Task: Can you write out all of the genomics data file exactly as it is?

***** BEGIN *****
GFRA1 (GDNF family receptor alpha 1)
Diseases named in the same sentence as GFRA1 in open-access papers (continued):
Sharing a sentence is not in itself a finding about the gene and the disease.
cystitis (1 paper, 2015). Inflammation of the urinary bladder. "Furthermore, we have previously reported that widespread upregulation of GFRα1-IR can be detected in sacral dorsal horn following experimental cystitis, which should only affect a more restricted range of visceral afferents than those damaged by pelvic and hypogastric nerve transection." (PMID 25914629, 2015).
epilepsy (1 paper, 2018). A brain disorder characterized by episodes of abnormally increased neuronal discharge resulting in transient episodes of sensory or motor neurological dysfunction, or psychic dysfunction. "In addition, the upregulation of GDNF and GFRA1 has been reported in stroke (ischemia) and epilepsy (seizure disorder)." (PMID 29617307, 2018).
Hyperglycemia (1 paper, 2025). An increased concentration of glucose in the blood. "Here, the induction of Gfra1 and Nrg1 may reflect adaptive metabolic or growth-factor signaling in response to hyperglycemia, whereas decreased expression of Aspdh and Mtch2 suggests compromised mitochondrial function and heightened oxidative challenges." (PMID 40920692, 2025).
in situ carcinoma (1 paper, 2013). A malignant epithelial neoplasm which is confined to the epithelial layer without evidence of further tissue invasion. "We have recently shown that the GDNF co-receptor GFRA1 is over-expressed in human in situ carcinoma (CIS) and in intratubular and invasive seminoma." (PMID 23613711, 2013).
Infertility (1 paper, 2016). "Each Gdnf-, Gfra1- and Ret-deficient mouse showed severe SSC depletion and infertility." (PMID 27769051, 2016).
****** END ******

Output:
GFRA1 (GDNF family receptor alpha 1)
Diseases named in the same sentence as GFRA1 in open-access papers (continued):
Sharing a sentence is not in itself a finding about the gene and the disease.
cystitis (1 paper, 2015). Inflammation of the urinary bladder. "Furthermore, we have previously reported that widespread upregulation of GFRα1-IR can be detected in sacral dorsal horn following experimental cystitis, which should only affect a more restricted range of visceral afferents than those damaged by pelvic and hypogastric nerve transection." (PMID 25914629, 2015).
epilepsy (1 paper, 2018). A brain disorder characterized by episodes of abnormally increased neuronal discharge resulting in transient episodes of sensory or motor neurological dysfunction, or psychic dysfunction. "In addition, the upregulation of GDNF and GFRA1 has been reported in stroke (ischemia) and epilepsy (seizure disorder)." (PMID 29617307, 2018).
Hyperglycemia (1 paper, 2025). An increased concentration of glucose in the blood. "Here, the induction of Gfra1 and Nrg1 may reflect adaptive metabolic or growth-factor signaling in response to hyperglycemia, whereas decreased expression of Aspdh and Mtch2 suggests compromised mitochondrial function and heightened oxidative challenges." (PMID 40920692, 2025).
in situ carcinoma (1 paper, 2013). A malignant epithelial neoplasm which is confined to the epithelial layer without evidence of further tissue invasion. "We have recently shown that the GDNF co-receptor GFRA1 is over-expressed in human in situ carcinoma (CIS) and in intratubular and invasive seminoma." (PMID 23613711, 2013).
Infertility (1 paper, 2016). "Each Gdnf-, Gfra1- and Ret-deficient mouse showed severe SSC depletion and infertility." (PMID 27769051, 2016).